Also, ask to be involved with projects where you can work with other teams and across departments.
‘This will increase your internal network of contacts,’ says Karen Young, director at Hays Accountancy & Finance. Even more importantly, ask to be involved in high-visibility projects, such as those that have a big impact on your company’s bottom line. This will help you gain exposure to decision makers above your line manager.
Go beyond your job description, too.
‘Consider registering for additional training to undertake positions of responsibility in your office such as fire marshal, first aider or team representative on an employee social committee,’ says Young.
Does your employer support a local or national charity?
‘Put yourself forward to coordinate or get involved with this,’ says Young. Participating in charity events is also great for raising your profile, beside contributing to a worthwhile cause. You could ask to be sponsored to take part in a charity race or another fundraising event.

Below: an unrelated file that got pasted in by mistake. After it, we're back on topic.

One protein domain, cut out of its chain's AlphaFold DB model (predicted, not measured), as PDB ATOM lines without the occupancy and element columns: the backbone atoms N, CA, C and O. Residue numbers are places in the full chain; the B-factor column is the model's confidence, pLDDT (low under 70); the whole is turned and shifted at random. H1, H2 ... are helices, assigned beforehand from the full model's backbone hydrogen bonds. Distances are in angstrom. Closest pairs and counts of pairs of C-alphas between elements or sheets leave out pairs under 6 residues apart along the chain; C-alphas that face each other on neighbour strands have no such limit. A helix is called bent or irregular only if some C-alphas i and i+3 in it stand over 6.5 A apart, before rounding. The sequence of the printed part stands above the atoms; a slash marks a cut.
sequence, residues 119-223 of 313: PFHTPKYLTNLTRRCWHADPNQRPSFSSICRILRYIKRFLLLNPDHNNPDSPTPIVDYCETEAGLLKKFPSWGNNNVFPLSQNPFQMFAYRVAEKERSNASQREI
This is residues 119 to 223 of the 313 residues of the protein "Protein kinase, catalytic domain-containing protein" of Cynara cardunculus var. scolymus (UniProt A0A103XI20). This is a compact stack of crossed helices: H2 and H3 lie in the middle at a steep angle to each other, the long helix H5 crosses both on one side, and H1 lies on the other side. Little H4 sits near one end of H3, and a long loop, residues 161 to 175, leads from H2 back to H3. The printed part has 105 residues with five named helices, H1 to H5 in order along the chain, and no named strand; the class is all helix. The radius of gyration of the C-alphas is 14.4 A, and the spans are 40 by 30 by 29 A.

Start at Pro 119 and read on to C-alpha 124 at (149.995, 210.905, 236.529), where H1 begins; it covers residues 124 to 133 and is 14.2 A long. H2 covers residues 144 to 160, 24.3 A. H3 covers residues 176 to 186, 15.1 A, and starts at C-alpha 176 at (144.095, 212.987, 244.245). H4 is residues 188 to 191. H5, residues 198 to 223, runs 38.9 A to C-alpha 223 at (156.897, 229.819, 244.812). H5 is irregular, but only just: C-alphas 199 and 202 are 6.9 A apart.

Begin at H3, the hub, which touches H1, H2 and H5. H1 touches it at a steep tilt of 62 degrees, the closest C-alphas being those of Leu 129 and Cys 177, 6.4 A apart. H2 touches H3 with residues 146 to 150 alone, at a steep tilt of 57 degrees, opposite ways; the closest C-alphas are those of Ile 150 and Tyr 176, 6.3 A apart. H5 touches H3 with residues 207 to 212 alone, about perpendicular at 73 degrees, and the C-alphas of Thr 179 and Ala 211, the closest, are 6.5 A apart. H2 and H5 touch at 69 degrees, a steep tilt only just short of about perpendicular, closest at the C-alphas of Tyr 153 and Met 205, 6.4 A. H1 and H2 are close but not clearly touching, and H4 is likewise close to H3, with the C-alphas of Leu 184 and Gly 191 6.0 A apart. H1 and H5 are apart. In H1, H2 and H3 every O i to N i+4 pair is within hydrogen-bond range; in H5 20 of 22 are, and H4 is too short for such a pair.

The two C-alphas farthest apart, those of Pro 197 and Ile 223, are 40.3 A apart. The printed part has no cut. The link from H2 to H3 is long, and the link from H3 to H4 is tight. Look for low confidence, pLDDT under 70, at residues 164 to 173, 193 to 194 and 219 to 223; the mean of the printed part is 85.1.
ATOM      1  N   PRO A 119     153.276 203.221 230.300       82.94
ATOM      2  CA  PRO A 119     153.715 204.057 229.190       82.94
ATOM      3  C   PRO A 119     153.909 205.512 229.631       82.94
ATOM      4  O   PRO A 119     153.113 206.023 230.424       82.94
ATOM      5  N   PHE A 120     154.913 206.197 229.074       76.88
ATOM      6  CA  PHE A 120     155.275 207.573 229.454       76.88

Departmental meetings are great for increasing your visibility within your immediate team, provided you speak up. If you are shy or worried you don’t have anything worthwhile to contribute, read the agenda beforehand and plan what to say and what questions to ask.
If you are a trainee, you may think yourself too inexperienced to make a workable contribution, but most employers welcome ideas from all levels of staff. So don’t be afraid to pitch in during brainstorming sessions. After all, you may be sitting on a gem of an idea, but unless you voice it, it counts for nothing, says Flanagan. ‘Contributing ideas also shows you’re an innovative thinker and demonstrates your desire to benefit the company,’ he adds.
Experts agree being too modest will get you nowhere.
‘If someone acknowledges a contribution you made on a project and you respond, "It was nothing", then don’t be surprised if nothing results from it,’ says Flanagan.
‘It’s perfectly acceptable to take credit for something that’s well earned, so don’t let the fear of sounding boastful keep you from getting the attention you deserve,’ he warns. A simple, ‘Thanks, I’m glad what I did was helpful’ boosts visibility, self-effacement does not.
Equally, leave your modesty at home and let others know when you have achieved something you are proud of, rather than simply wait for them to notice.
‘Share your successes and any excellent feedback received with your colleagues,’ suggests Young. This may encourage them to do the same rather than leave them feel resentful of you getting the limelight.